Constellation guide to the 88 official constellations which divide up the sky. These constellations are used to help navigate the celestial sphere. The Constellations are patterns in the sky which have been to invented and have deep mythology behind them. Constellations cover massive areas in the sky and as such are very easy to find.
- Tips for Getting Started in Astronomy
- Dark Eye Adaption - How We See In the Dark
- Light Pollution
- Using Star Charts and Measuring Distance
- Constellation Guide
- Binocular Astronomy
- Moon Watching - How to Observe the Moon
- Buying Your First Telescope
- Your First Night With Your First Telescope
- Sky Orientation through a Telescope
- Polar Alignment of an Equatorial Telescope Mount
- Useful Astronomy Filters for Astrophotography
Eridanus is a mythical river associated with Phaëton, and is the sixth largest of the 88 modern constellations. It was also one of Ptolemy's 48 constellations.
At its southern end is the first magnitude star Achernar (α Eri). Achernar is a very peculiar star because it is one of the flattest stars known. Observations indicate that its radius is about 50% larger at the equator than at the poles. Responsible for this is the fact that Achernar is spinning extremely fast. Another well-known star in Eridanus is ε Eridani, which has been popular in science fiction because it is relatively close and relatively sun-like. It is now known to have at least one planet, which is thought to be a gas giant, like Jupiter.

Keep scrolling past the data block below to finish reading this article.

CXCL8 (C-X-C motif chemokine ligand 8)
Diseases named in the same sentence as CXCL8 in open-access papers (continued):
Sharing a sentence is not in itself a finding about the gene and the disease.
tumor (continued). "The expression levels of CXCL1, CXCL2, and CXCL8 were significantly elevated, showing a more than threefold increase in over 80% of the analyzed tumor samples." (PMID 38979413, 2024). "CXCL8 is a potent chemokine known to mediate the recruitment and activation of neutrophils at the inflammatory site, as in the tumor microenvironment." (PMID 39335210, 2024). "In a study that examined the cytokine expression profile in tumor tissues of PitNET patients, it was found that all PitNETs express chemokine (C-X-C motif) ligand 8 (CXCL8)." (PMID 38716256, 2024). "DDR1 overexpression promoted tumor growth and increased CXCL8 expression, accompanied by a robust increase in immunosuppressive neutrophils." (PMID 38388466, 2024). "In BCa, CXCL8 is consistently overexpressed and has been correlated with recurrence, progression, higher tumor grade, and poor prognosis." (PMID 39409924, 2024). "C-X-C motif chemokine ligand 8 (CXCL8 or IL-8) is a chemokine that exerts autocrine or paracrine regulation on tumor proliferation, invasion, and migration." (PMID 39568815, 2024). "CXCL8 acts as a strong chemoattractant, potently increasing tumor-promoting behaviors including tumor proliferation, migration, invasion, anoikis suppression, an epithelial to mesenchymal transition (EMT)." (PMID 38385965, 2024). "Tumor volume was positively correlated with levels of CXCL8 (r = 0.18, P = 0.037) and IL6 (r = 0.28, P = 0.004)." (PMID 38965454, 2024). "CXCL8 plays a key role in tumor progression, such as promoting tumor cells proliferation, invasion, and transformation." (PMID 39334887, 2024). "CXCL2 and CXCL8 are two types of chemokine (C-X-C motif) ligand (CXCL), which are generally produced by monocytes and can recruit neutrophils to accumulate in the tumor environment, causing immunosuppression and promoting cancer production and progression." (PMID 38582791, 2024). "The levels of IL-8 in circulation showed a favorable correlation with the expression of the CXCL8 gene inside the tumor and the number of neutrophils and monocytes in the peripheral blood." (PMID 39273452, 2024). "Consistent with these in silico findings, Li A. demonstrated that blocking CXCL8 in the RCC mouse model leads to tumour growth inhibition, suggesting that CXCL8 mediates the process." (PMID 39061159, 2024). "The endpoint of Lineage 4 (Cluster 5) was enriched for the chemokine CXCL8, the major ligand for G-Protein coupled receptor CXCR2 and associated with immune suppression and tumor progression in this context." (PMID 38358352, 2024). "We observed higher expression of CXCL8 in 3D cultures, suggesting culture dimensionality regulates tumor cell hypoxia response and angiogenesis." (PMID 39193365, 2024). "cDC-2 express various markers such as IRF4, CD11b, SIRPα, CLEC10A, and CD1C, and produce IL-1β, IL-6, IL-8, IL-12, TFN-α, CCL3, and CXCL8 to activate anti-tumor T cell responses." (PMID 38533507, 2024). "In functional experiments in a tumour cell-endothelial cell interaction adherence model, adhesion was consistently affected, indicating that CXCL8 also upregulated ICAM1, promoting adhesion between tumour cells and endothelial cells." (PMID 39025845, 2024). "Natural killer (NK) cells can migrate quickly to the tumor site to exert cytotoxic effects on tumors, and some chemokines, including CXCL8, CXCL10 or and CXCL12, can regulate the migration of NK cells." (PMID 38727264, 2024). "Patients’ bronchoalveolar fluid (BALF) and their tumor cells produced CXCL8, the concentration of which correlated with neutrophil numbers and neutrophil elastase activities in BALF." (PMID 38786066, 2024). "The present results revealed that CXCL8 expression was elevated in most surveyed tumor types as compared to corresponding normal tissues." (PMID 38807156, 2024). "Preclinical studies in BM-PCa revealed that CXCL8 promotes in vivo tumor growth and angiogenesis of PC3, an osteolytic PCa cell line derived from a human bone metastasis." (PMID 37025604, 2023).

Eridanus is associated with two Greek myths, both likely to be derived from the shape of the constellation that of a very twisty path. Eridanus was sometimes considered to be a river which flowed from the waters of Aquarius. Eridanus was more usually connected to the myth of Phaeton, who took over the reins of Helios' sky chariot, but didn't have the strength to control it, and so veered wildly in different directions. The result was that sometimes the chariot got too close to earth, creating desert and burning people's skin (a myth they considered to explain the skin of the Ethiopians).
Notable Objects in Eridanus
NGC 1535 is a small blue-gray planetary nebula visible in small amateur telescopes.
Photos of Eridanus
I have no photos of Eridanus yet.
Northern Circumpolar Constellations
These constellations can be viewed all year round in the Northern hemisphere as they move in a counterclockwise direction around the north celestial pole without setting or dipping below the horizon.
Northern Spring Constellations
These Northern constellations are best viewed around the spring months. The rest of the year the constellation will not rise during the night.
Northern Autumn Constellations
These Northern constellations are best viewed around the autumn months. The rest of the year the constellation will not rise during the night.
Last updated on: Wednesday 24th January 2018
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